Initial version of the Java Gems project

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  1. Initial version of the Java Gems project (18 messages)

    Java Gems are simple code snippets copied again and again from one project to another, often from your private project to several work projects, those small things you cannot find in java.util and its subpackages. The main goal is to provide Java developers a way how to share tools and utilities without a necessity to reinvent them in each project or when moving to another team or changing a job. Today it includes: Filtering. General purpose filtering interface, with null implementation and and, or and not operations for putting filters together. Command Line arguments parsing. CLI library implementation separating options as designed from options as typed. Find out more at http://code.google.com/p/javagems/

    Threaded Messages (18)

  2. How is this different from Jakarta commons?
  3. Instead of posting "stupid" questions just look at source code and post your review which will compare this project with jakarta commons. Maybe then this site will be much fun to read as it was back in 2001.
  4. There's no need of being rude. Besides, you can apply your "advice" to yourself. Instead of insulting readers; make the review yourself and post it.
  5. Instead of posting "stupid" questions just look at source code and post your review which will compare this project with jakarta commons. Maybe then this site will be much fun to read as it was back in 2001.
    What a pair you two are! One doesn't RTFA and the other spews insults. Perhaps you should both try www.slashdot.org. You might fit in better.
  6. I thought I should not dignify your review by a reply, but here it goes. Yes, I did read the FAQ and the motivation before posting the question. In concept, I really don't see it to be any different than existing reuse APIs. I don't see how the dependency headaches can be avoided if Java Gems becomes popular itself. Suppose hibernate is using JavaGems 1.0 and I plan to use 2.0. I'm screwed anyways right? (Unless I plan to use other ways of managing dependencies) Instead of creating a million different frameworks to do the same damn thing, we should try to consolidate effort into a few good choices. For the inquisitive, I would recommend Paradox of Choice If you want to get excited about every new shiny toy.. Go for it.
  7. RTMF[ Go to top ]

    Or, even better, read the FAQ just two clicks away: http://code.google.com/p/javagems/wiki/FAQs :p
  8. Pardon frickin me...[ Go to top ]

    A bit of a harsh response I'd say. That wiki entry looks like it was only written today - possibly following the question re Jakarta Commons.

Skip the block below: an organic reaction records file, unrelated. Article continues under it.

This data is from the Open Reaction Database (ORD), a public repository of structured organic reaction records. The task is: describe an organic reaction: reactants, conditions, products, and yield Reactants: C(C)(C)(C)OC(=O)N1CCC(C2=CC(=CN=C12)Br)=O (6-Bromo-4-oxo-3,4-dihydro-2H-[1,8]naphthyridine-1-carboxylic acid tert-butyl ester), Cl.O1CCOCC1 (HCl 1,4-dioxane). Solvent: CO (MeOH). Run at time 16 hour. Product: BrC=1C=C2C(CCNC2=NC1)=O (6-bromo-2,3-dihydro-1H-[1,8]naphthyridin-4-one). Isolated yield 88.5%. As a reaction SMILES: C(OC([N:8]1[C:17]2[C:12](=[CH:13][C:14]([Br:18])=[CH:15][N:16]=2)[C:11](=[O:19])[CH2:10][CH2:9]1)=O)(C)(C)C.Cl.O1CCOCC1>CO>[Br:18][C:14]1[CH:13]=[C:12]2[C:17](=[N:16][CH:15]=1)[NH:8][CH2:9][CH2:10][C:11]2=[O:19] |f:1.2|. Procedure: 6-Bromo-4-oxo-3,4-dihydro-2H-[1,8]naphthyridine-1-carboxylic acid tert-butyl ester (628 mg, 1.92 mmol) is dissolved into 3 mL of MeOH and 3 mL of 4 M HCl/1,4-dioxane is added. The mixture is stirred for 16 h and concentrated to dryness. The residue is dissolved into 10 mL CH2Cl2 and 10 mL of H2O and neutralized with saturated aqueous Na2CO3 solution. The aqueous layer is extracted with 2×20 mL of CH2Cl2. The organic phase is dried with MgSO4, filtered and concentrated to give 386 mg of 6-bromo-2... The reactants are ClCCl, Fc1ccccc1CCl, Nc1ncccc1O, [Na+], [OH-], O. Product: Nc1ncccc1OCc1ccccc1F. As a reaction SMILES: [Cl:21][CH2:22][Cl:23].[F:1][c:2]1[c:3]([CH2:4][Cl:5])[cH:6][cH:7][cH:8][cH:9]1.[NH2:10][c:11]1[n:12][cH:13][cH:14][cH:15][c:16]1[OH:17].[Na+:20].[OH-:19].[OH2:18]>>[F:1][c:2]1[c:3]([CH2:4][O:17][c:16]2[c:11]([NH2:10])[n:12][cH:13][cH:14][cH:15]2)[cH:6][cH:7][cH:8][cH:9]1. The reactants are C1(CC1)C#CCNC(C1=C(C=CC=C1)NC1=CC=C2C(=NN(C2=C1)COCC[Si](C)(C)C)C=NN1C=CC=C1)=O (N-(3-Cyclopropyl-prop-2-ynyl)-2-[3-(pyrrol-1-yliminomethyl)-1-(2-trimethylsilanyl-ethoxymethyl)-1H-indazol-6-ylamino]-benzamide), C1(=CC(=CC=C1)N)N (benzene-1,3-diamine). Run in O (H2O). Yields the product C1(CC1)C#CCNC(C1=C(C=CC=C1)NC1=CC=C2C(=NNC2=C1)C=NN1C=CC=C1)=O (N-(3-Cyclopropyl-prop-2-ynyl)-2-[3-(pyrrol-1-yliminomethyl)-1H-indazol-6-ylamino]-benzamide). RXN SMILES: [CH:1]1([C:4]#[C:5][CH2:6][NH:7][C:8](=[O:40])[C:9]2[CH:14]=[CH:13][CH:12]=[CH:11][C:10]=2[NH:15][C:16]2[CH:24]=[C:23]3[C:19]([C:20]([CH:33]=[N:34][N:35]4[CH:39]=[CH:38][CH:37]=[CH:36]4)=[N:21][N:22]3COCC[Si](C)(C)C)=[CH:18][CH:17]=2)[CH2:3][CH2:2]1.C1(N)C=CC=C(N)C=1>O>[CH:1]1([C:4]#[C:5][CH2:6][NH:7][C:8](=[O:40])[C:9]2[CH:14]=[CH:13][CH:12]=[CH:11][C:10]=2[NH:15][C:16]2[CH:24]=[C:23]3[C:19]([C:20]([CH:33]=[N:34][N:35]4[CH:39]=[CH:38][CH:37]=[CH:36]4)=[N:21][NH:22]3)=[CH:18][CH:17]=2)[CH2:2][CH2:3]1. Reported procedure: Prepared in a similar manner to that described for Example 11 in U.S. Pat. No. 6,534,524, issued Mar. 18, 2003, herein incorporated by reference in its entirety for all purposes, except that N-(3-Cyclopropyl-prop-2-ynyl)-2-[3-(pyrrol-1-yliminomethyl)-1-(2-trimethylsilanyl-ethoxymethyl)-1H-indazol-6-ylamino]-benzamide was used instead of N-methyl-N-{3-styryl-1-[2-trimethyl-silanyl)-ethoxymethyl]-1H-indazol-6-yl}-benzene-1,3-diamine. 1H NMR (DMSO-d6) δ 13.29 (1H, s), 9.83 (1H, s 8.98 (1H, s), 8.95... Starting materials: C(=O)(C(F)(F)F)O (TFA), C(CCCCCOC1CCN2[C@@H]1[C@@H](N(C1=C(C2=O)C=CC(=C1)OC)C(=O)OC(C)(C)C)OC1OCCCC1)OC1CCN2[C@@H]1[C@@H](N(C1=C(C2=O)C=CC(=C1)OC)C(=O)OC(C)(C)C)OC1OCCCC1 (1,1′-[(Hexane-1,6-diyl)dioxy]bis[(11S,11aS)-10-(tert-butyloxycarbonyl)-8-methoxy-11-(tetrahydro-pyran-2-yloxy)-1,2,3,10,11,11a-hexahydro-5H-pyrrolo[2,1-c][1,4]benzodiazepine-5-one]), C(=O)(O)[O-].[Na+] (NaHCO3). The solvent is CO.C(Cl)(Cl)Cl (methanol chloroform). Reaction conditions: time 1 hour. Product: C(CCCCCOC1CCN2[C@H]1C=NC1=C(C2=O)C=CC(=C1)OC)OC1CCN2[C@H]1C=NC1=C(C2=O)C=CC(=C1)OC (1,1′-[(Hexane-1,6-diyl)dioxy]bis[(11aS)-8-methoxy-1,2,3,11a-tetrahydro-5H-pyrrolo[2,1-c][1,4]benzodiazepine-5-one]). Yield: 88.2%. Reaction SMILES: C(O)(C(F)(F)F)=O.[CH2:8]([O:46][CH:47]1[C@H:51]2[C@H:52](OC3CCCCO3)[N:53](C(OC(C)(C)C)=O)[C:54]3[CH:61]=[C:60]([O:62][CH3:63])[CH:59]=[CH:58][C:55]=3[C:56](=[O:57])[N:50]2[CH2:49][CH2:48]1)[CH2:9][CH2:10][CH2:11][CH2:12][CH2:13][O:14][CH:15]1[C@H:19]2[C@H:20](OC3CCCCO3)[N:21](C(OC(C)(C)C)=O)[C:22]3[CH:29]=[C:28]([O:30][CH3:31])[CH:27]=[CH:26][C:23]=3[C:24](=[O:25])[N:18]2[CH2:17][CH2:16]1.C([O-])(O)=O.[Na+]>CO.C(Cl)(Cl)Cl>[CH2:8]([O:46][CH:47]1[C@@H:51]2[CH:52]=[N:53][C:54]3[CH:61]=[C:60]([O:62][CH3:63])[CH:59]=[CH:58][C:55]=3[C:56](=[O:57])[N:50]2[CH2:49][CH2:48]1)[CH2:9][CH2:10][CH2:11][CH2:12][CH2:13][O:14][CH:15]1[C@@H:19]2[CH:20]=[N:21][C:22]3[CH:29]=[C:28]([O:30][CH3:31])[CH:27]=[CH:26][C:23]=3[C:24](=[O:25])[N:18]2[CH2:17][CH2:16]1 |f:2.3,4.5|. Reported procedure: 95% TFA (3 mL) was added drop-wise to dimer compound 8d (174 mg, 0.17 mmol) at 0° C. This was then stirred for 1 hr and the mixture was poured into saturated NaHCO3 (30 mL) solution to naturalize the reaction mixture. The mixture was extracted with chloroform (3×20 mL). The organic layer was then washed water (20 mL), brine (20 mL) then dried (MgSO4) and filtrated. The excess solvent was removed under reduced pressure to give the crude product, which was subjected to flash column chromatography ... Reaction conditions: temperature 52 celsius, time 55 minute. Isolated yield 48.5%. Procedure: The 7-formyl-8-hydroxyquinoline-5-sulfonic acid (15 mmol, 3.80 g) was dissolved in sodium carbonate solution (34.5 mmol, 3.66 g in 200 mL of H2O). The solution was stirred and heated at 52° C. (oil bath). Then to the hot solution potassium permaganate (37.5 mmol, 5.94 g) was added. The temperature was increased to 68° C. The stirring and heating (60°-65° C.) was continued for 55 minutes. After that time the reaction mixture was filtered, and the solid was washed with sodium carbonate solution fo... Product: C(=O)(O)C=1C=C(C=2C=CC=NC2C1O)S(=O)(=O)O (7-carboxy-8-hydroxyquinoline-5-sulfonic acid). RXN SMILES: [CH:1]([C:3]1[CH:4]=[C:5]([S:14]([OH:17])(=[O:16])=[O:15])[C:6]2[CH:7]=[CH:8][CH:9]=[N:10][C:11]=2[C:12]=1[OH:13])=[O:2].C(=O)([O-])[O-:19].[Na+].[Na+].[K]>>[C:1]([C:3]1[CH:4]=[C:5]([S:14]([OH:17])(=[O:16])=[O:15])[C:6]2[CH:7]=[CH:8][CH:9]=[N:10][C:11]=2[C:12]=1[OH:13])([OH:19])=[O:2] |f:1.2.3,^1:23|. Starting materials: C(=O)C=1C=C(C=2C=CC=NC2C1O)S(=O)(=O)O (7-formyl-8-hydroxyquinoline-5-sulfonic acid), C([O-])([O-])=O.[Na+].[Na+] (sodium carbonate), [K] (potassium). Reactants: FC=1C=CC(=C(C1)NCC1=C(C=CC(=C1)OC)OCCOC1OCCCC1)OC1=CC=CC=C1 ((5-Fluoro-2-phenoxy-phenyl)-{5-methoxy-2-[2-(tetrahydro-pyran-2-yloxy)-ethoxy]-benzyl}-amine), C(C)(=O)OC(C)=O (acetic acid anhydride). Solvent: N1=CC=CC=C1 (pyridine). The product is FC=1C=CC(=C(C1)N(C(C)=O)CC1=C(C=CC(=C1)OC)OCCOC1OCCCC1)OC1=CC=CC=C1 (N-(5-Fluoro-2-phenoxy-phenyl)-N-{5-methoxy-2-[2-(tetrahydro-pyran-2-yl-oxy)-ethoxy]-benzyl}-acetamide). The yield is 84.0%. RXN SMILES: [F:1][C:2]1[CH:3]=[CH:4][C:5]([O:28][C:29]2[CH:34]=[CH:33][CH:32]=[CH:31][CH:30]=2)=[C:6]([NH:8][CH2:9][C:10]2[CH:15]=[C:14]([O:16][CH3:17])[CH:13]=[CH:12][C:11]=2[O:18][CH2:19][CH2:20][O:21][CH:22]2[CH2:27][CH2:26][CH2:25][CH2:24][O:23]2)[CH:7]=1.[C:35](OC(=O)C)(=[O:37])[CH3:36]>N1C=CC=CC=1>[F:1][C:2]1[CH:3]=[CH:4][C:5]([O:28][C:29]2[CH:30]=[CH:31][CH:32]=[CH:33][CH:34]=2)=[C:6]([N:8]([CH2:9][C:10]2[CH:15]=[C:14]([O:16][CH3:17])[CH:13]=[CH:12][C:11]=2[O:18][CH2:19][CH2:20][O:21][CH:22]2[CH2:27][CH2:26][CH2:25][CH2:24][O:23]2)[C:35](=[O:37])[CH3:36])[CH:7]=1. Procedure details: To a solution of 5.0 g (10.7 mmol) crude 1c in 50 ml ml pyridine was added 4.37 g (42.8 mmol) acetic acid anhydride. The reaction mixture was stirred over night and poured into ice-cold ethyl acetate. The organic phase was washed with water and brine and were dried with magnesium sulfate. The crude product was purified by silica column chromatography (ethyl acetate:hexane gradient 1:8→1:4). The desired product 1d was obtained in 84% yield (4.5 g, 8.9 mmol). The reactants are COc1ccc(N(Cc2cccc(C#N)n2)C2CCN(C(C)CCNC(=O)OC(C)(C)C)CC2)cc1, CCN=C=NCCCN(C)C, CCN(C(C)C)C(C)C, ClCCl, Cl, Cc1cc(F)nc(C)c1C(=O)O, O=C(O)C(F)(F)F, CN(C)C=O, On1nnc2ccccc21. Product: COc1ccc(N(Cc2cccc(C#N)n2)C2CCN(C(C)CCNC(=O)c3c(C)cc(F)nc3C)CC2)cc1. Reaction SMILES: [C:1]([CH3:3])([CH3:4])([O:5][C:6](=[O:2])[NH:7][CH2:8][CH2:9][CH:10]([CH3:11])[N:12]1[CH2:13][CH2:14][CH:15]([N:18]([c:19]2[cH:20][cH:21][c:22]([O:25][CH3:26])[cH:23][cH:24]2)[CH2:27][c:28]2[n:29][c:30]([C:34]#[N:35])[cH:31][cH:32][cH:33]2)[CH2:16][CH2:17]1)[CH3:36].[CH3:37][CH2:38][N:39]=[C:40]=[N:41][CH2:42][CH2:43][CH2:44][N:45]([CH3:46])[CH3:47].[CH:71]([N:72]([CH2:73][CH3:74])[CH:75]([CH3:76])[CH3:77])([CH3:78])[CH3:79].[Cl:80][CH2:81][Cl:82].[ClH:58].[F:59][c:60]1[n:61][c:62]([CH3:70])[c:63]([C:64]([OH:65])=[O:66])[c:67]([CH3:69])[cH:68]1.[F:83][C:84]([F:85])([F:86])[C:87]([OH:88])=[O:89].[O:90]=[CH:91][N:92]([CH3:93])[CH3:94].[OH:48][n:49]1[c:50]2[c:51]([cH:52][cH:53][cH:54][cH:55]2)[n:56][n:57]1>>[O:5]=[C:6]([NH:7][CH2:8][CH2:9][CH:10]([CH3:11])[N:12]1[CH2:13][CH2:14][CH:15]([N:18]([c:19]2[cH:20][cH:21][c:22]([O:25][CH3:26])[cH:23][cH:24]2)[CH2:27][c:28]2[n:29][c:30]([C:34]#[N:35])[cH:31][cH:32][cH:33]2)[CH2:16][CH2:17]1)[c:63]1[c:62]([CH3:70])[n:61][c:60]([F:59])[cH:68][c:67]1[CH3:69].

9. I've got to play devil's advocate here and ask what, to me, is the obvious question: how is this different than any of the other projects out there like this? What makes it better? Why should I use it, and maybe more importantly, contribute to it? Also, am I missing something or is there really only two pieces of functionality in it right now? Seems a little... minimal... for an initial announcement. Maybe I missed some stuff somewhere?
  10. new project name[ Go to top ]

    When I think of "Gems", I think of any code snippet found on: http://thedailywtf.com
  11. Re: new project name[ Go to top ]

    Not quite going that far, but I agree with the "snippet" part. I was hoping to see, basically a bunch of code "gems" that don't need to be downloaded, per se, but rather, simply cut and pasted in to your project. Rather than downloading some class library, you can just go ala carte and easily pick what you want. No, or very few dependencies, < 30 lines of code, and you can just use the code outright. Heck, not even classes, just methods. Things like that.
  12. Cut and paste[ Go to top ]

    If you want some collaborative cut and paste try this : http://gist.github.com/gists
  13. I don't really have a strong feeling about this project in particular. As pointed out it above, it's a little thin but I think the idea is to get contributions at this point. I have a larger question about the usefulness of packages like this. I'm ambivalent about Jakarta Commons in particular. Most of the time I've seen it used, the pain of managing the dependency is more work than the 10 or so lines of trivial code it eliminated. There's a lot there and surely a lot of it is useful but it seems like part of a trend of creating open source projects just to create open source projects without solving any real problems. Does anyone on this thread find Jakarta Commons or a similar package to be an important part of their development stack?
  14. @James: I feel that Commons FileUpload is irreplaceable. Isn't that the case?
  15. @James: I feel that Commons FileUpload is irreplaceable. Isn't that the case?
    Sorry, I need to be more specific. Looking at the commons set there are definitely things that are very useful. I guess I'm talking more about things like the Jakarta Lang package which are similar to the Java Gems project in scope.
  16. I guess I'm talking more about things like the Jakarta Lang package which are similar to the Java Gems project in scope.
    Yes you are right. Lang seems useful but most of the time I use 0.1% of it. For example I now use it just for its ClassUtils.getShortClassName(). And being a 256kb jar, it makes perfect sense to copy/paste this method inside my codebase.
  17. For example I now use it just for its ClassUtils.getShortClassName().
    If that's the only reason, just use java.lang.Class#getSimpleName() and get rid of that dependency completely.
  18. Thats true. But getShortClassName() is available since 1.5. Probably the project mentioned is based on 1.4?
  19. Take a look at "Application Factories" in the new version of JBuilder? IMHO this is more powerful way for reuse of Java code.